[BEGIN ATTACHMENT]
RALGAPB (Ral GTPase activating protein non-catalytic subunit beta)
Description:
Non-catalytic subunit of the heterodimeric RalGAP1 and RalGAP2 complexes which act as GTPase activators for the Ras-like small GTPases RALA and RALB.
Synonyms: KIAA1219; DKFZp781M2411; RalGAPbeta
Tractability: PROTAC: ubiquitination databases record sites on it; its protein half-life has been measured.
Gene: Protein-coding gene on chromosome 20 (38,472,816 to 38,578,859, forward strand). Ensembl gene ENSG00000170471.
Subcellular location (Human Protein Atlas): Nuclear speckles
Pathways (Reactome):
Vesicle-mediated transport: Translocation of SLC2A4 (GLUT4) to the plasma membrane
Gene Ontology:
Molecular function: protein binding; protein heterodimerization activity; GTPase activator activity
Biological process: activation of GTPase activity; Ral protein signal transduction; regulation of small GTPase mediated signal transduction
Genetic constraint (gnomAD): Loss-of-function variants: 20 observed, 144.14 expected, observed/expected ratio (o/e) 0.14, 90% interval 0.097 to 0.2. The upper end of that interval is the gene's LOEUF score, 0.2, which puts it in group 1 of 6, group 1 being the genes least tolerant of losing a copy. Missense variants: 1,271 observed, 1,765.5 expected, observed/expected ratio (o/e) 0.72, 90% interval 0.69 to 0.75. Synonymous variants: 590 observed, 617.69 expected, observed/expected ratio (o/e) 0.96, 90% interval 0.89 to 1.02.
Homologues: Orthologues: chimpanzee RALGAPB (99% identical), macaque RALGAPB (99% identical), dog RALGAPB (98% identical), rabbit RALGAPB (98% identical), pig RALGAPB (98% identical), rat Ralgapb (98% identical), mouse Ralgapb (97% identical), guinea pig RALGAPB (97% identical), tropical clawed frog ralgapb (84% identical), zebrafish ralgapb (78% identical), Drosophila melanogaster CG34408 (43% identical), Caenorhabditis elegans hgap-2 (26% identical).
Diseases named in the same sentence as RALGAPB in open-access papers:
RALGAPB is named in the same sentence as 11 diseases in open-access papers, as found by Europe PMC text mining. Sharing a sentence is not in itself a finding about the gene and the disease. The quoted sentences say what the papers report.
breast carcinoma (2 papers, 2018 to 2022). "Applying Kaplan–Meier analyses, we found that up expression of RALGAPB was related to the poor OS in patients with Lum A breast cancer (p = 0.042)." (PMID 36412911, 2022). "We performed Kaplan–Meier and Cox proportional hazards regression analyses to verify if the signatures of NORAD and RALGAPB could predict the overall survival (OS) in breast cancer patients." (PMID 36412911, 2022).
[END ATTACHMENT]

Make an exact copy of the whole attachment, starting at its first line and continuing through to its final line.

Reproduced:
RALGAPB (Ral GTPase activating protein non-catalytic subunit beta)
Description:
Non-catalytic subunit of the heterodimeric RalGAP1 and RalGAP2 complexes which act as GTPase activators for the Ras-like small GTPases RALA and RALB.
Synonyms: KIAA1219; DKFZp781M2411; RalGAPbeta
Tractability: PROTAC: ubiquitination databases record sites on it; its protein half-life has been measured.
Gene: Protein-coding gene on chromosome 20 (38,472,816 to 38,578,859, forward strand). Ensembl gene ENSG00000170471.
Subcellular location (Human Protein Atlas): Nuclear speckles
Pathways (Reactome):
Vesicle-mediated transport: Translocation of SLC2A4 (GLUT4) to the plasma membrane
Gene Ontology:
Molecular function: protein binding; protein heterodimerization activity; GTPase activator activity
Biological process: activation of GTPase activity; Ral protein signal transduction; regulation of small GTPase mediated signal transduction
Genetic constraint (gnomAD): Loss-of-function variants: 20 observed, 144.14 expected, observed/expected ratio (o/e) 0.14, 90% interval 0.097 to 0.2. The upper end of that interval is the gene's LOEUF score, 0.2, which puts it in group 1 of 6, group 1 being the genes least tolerant of losing a copy. Missense variants: 1,271 observed, 1,765.5 expected, observed/expected ratio (o/e) 0.72, 90% interval 0.69 to 0.75. Synonymous variants: 590 observed, 617.69 expected, observed/expected ratio (o/e) 0.96, 90% interval 0.89 to 1.02.
Homologues: Orthologues: chimpanzee RALGAPB (99% identical), macaque RALGAPB (99% identical), dog RALGAPB (98% identical), rabbit RALGAPB (98% identical), pig RALGAPB (98% identical), rat Ralgapb (98% identical), mouse Ralgapb (97% identical), guinea pig RALGAPB (97% identical), tropical clawed frog ralgapb (84% identical), zebrafish ralgapb (78% identical), Drosophila melanogaster CG34408 (43% identical), Caenorhabditis elegans hgap-2 (26% identical).
Diseases named in the same sentence as RALGAPB in open-access papers:
RALGAPB is named in the same sentence as 11 diseases in open-access papers, as found by Europe PMC text mining. Sharing a sentence is not in itself a finding about the gene and the disease. The quoted sentences say what the papers report.
breast carcinoma (2 papers, 2018 to 2022). "Applying Kaplan–Meier analyses, we found that up expression of RALGAPB was related to the poor OS in patients with Lum A breast cancer (p = 0.042)." (PMID 36412911, 2022). "We performed Kaplan–Meier and Cox proportional hazards regression analyses to verify if the signatures of NORAD and RALGAPB could predict the overall survival (OS) in breast cancer patients." (PMID 36412911, 2022).